Similarly, yes, for most women a women’s-specific saddle is going to be the ticket to all-day comfort. But most is not all. “Something like 10 percent of women have a pelvis shaped more like a men’s, and vice-versa,” says Jenn Campbell, who also works at Trek.

Image by Pixabay

4. Women’s Racing Isn’t as Exciting to Watch

You’d think this was the case if you compared the hours of TV coverage men’s racing gets compared to the meager airtime devoted to women’s teams. But it’s simply not true, says Jen See, a writer who has tackled this very topic for Bicycling. “People who argue that women’s racing isn’t worth watching typically focus on the speed of men’s racing and claim that the men are better athletes – stronger, fitter, faster – and consequently more worthy of attention.” But, time trials aside, bike racing is a tactical game, and the fittest person doesn’t always win. So saying that men’s racing is more fun because the athletes are fitter just doesn’t make any sense.

There’s even an argument to be made that women’s racing is more fun. “One of the things that makes women’s racing fun to watch is the race distances – they are short, punchy races that are in fact, too short for the fitness level of most professional women currently racing,” See says. “That means they have the fitness to attack. With men’s racing, where a Tour de France stage may run five or six hours, there is inevitably periods where not much happens and the bunch is simply covering kilometres. They are effectively riding to get to the bike race.” Not so with the women, who often go on offense from kilometre one.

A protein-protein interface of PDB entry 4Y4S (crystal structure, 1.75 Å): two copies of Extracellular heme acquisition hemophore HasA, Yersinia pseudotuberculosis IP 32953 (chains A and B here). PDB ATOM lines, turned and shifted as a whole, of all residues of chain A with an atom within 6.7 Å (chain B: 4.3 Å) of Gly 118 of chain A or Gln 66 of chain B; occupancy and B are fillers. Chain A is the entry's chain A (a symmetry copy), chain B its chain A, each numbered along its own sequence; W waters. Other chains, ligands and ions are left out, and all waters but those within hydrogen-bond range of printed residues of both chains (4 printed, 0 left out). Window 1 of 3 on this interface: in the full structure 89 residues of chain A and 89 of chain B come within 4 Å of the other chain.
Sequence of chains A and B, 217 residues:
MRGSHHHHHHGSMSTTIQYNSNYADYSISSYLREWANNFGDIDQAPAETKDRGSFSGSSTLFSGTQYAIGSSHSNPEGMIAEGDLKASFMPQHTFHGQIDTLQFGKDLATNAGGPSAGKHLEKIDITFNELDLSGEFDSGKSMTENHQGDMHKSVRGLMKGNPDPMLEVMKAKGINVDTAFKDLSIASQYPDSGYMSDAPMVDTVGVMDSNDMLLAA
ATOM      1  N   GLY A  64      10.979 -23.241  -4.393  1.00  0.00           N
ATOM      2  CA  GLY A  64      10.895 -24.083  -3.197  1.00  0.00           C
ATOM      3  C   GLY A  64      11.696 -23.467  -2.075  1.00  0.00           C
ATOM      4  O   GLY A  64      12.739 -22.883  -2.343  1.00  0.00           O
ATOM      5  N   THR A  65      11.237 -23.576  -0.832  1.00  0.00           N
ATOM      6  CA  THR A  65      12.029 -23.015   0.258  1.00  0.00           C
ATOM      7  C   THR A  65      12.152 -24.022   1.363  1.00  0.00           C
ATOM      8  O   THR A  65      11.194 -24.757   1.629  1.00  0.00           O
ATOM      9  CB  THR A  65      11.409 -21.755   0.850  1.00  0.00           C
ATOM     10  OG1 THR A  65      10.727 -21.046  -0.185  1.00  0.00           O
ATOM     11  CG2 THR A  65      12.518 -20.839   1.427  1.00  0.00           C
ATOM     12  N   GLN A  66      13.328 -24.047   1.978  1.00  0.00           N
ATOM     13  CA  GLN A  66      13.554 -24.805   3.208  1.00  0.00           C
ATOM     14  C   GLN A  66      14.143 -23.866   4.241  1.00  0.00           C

5. Getting Your Period Slows You Down

Changes in your hormones throughout your monthly cycle can have an impact on your performance, but it’s not always in the way you might think. In her 2016 book “Roar” (Rodale), Stacy Sims, PhD, argues that actually the high hormone days right before your period, when progesterone and estrogen levels peak for the month, are the hardest days for training and racing. “As ironic as it may seem, your exercise physiology is most like a man’s during your period and the days that follow,” she writes. “And guess what? You’re stronger too.”

6. Cycling Will Make Your Legs Big

We cringe to even include this one – as if having big legs is something women should be terrified of. Let’s get this straight: Strong legs are awesome things, just ask anyone running away from the zombie apocalypse.

But back to the myth, which is a top Google search term about cycling. In theory, yes, working your leg muscles can lead to increased strength, and therefore increased muscle size. But a 2004 Harvard University study followed more than 18,000 women for 16 years and found those that cycled for four hours a week were 26 percent less likely to gain weight over the 16-year period. The other groups, meanwhile, gained an average of 10 kilograms over the timespan. Bottom line? Yes, you may gain some muscle, but overall you’ll end up slimmer and more powerful in the long run.